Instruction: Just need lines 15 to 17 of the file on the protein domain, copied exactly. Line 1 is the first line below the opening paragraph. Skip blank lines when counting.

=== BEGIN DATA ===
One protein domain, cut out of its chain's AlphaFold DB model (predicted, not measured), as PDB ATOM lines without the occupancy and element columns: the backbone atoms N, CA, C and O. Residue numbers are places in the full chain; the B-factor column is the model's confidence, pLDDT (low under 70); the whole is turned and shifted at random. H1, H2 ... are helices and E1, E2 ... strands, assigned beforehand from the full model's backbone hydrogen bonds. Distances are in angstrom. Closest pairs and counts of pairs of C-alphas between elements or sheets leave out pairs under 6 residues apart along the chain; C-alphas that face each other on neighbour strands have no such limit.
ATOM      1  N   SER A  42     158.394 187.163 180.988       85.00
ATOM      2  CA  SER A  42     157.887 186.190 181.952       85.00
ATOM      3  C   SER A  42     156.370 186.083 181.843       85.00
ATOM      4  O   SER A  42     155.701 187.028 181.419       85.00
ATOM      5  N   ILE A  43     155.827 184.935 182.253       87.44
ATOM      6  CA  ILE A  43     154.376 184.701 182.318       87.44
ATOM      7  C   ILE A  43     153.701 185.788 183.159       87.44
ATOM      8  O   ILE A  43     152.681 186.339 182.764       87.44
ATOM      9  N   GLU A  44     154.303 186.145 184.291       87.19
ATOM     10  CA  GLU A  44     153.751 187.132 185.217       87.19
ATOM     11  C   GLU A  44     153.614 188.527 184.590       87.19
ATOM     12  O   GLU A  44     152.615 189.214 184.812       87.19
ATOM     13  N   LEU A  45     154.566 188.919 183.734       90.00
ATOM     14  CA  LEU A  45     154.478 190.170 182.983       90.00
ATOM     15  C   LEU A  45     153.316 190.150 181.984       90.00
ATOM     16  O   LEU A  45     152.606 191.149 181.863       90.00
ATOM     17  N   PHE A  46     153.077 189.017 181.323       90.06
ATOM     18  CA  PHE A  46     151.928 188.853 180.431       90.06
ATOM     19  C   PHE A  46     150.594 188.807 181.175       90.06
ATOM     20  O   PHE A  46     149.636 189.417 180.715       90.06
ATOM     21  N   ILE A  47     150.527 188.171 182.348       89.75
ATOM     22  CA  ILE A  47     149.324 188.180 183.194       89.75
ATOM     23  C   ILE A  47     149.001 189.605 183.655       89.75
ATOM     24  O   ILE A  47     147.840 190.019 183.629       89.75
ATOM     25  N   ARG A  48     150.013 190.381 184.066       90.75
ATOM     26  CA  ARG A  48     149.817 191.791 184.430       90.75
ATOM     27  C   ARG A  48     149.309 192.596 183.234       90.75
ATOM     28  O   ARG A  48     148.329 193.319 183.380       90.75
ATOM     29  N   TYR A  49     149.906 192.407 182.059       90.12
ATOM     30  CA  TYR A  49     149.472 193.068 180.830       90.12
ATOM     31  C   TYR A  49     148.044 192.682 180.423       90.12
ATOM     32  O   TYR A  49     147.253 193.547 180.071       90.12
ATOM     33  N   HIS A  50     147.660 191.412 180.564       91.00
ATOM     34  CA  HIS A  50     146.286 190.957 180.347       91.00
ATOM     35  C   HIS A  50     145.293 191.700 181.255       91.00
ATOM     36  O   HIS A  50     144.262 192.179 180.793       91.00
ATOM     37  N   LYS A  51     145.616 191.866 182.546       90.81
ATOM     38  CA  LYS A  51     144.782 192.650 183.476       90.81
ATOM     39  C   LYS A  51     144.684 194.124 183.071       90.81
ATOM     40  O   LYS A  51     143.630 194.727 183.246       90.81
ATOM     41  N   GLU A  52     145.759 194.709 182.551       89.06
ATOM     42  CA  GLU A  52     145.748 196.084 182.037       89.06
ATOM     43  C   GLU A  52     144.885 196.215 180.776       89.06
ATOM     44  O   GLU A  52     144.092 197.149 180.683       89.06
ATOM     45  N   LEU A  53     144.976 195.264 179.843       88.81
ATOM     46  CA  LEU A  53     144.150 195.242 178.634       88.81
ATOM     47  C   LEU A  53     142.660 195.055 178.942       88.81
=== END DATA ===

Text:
ATOM     15  C   LEU A  45     153.316 190.150 181.984       90.00
ATOM     16  O   LEU A  45     152.606 191.149 181.863       90.00
ATOM     17  N   PHE A  46     153.077 189.017 181.323       90.06